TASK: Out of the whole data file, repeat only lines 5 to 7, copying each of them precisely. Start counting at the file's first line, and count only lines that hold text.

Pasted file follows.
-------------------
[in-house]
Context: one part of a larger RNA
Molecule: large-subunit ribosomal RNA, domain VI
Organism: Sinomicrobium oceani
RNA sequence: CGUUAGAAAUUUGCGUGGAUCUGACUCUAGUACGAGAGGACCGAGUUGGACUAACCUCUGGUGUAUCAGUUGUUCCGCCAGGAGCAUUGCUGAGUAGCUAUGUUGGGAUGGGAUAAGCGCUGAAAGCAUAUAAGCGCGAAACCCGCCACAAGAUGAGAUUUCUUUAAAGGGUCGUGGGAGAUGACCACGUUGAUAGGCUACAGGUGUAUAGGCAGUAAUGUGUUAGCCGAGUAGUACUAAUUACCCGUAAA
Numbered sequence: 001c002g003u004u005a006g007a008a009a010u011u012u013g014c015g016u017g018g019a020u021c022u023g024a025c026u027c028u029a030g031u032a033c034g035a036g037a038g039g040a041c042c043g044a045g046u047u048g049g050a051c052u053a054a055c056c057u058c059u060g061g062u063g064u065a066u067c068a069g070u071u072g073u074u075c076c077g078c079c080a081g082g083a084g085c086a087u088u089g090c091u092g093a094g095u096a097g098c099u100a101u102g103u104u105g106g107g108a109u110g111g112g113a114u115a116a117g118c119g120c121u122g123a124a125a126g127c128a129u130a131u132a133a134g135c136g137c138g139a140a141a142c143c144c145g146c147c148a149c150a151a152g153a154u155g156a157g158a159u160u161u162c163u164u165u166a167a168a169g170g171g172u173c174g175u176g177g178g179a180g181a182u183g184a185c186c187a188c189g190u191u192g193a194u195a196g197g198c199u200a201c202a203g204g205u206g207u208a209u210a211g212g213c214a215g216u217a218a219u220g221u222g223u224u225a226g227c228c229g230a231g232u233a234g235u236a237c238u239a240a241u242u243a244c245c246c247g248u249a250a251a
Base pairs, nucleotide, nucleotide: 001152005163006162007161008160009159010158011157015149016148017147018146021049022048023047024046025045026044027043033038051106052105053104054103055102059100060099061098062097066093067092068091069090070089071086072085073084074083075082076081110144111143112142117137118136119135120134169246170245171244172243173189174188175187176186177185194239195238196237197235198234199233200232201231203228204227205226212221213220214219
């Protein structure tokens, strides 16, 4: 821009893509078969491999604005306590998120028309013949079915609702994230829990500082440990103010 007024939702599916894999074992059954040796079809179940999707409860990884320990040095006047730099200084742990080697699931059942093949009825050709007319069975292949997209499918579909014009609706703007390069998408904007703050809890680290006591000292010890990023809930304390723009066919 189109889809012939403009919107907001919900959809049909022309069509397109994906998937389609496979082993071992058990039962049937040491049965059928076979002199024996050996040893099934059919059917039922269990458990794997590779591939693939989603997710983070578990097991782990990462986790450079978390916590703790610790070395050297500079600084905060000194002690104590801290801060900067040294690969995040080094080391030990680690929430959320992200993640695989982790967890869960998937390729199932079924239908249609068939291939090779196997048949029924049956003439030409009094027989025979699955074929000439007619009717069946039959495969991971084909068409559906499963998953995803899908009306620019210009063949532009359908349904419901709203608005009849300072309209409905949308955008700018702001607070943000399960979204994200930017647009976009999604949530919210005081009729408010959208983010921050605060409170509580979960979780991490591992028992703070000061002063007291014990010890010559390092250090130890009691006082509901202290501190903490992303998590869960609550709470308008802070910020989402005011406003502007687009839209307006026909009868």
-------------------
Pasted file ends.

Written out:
RNA sequence: CGUUAGAAAUUUGCGUGGAUCUGACUCUAGUACGAGAGGACCGAGUUGGACUAACCUCUGGUGUAUCAGUUGUUCCGCCAGGAGCAUUGCUGAGUAGCUAUGUUGGGAUGGGAUAAGCGCUGAAAGCAUAUAAGCGCGAAACCCGCCACAAGAUGAGAUUUCUUUAAAGGGUCGUGGGAGAUGACCACGUUGAUAGGCUACAGGUGUAUAGGCAGUAAUGUGUUAGCCGAGUAGUACUAAUUACCCGUAAA
Numbered sequence: 001c002g003u004u005a006g007a008a009a010u011u012u013g014c015g016u017g018g019a020u021c022u023g024a025c026u027c028u029a030g031u032a033c034g035a036g037a038g039g040a041c042c043g044a045g046u047u048g049g050a051c052u053a054a055c056c057u058c059u060g061g062u063g064u065a066u067c068a069g070u071u072g073u074u075c076c077g078c079c080a081g082g083a084g085c086a087u088u089g090c091u092g093a094g095u096a097g098c099u100a101u102g103u104u105g106g107g108a109u110g111g112g113a114u115a116a117g118c119g120c121u122g123a124a125a126g127c128a129u130a131u132a133a134g135c136g137c138g139a140a141a142c143c144c145g146c147c148a149c150a151a152g153a154u155g156a157g158a159u160u161u162c163u164u165u166a167a168a169g170g171g172u173c174g175u176g177g178g179a180g181a182u183g184a185c186c187a188c189g190u191u192g193a194u195a196g197g198c199u200a201c202a203g204g205u206g207u208a209u210a211g212g213c214a215g216u217a218a219u220g221u222g223u224u225a226g227c228c229g230a231g232u233a234g235u236a237c238u239a240a241u242u243a244c245c246c247g248u249a250a251a
Base pairs, nucleotide, nucleotide: 001152005163006162007161008160009159010158011157015149016148017147018146021049022048023047024046025045026044027043033038051106052105053104054103055102059100060099061098062097066093067092068091069090070089071086072085073084074083075082076081110144111143112142117137118136119135120134169246170245171244172243173189174188175187176186177185194239195238196237197235198234199233200232201231203228204227205226212221213220214219